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University of Victoria PhD graduate’s work emphasizes importance of forested wildlife corridors

By Devon Bidal
Victoria News
August 3, 2019
Category: Forestry
Region: Canada

Frances Stewart

A new study by a recent University of Victoria PhD graduate calls for the expansion of protected forested areas in Canada for the sake of wildlife. Frances Stewart’s work with fishers — a weasel-like creature — in central Alberta shows that wildlife corridors are necessary for protected areas to successfully maintain animal populations and support the movements of species through landscapes. Canada’s commitment to meet international targets and protect 17 per cent of natural environment in the country by 2020 cannot ignore the fact that animals have trouble travelling between protected forests through urban areas, said Stewart who is originally from Ontario. The disconnected zones of safety for animals may not improve the lives of wildlife as desired.

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Friendly giants: New big trees protected in B.C.

By Laura Keil
Rocky Mountain Goat
August 4, 2019
Category: Forestry
Region: Canada, Canada West

An old-growth Douglas Fir tree in the Robson Valley will be protected from logging and more trees could get the same protection once new laws come into effect later this year. Last week, the Province announced that 54 trees on the BC Big Tree Registry will be protected, with a protective buffer zone of 1ha around the trees. One of those trees is in the Robson Valley. The interior Douglas Fir is located roughly 2km north of LaSalle Lakes, 50km northwest of McBride along the Lower Goat Trail. For big tree seekers, the GPS coordinates are Longitude: -120.685622 Latitude: 53.533517. To be considered for protection in this program, the trees need to be alive, not already protected, on provincial Crown land (excluding private property or federal land), have verified geographical co-ordinates for accurate location and meeting diameter requirements by species type.

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‘Plant destroyer’ a pesky pest

By Monique Keiran
Victoria Times Colonist
August 4, 2019
Category: Forestry
Region: Canada, Canada West

Phytophthora, Plant Destroyer — you might think it was a comic-book villain, rampaging across the big screen, chased by the likes of Scarlett Johansson and Robert Downey Jr. in shiny leotards.  …The micro-organism has many faces — at least 150 species, and many strains within each species. Each attacks different host plants.  …Canadian Food Inspection Agency inspectors found this species — P. ramorum — on plants at Saanichton’s Island View Nursery in July. …“When Phytophthora ramorum was found on nursery stock in B.C. that first time, we worked closely with the CFIA, Agriculture Canada, the B.C. Landscape Nursery Association and others to develop protocols based on evidence and good, solid science to deal with it,” says Canadian Forest Service scientist Eric Allen, whose team works with plant-protection agencies in Canada and around the world to determine best practices to limit the spread of invasive forest pests.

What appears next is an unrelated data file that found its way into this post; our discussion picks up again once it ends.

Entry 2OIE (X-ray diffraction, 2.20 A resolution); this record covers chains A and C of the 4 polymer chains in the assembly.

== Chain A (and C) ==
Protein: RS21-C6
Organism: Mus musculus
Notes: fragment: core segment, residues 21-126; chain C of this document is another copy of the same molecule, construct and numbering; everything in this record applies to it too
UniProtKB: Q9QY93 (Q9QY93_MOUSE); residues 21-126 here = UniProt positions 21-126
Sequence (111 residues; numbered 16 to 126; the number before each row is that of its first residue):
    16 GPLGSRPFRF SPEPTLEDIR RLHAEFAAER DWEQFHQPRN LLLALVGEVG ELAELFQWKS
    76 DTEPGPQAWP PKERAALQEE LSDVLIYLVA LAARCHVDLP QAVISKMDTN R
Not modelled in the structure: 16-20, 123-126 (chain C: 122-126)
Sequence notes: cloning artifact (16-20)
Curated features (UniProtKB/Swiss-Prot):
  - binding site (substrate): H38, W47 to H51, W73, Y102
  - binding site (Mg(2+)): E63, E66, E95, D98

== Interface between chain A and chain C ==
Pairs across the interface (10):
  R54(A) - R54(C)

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Project Learning Tree Canada hosts round table discussion at Silver Bean

PTBO Today
August 6, 2019
Category: Forestry
Region: Canada East, Canada

Put your best foot forward. Project Learning Tree Canada is inspiring youth to explore careers in the great outdoors and held an open round-table discussion at the Silver Bean Cafe on Friday which included MP Maryam Monsef. VP of Community Engagement with the Sustainable Forestry Initiative Jess Kaknevicius, says the initiative is no-longer just a seasonal occupation. The goal is to fill over 1,600 jobs for people between the ages of 15-30 in green jobs across the country. [This is an audio report – click read more to listen to the full story]

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Annapolis Co. clearcut could threaten endangered bat, says naturalist

By Moira Donovan and Robyn Simon
CBC News
August 6, 2019
Category: Forestry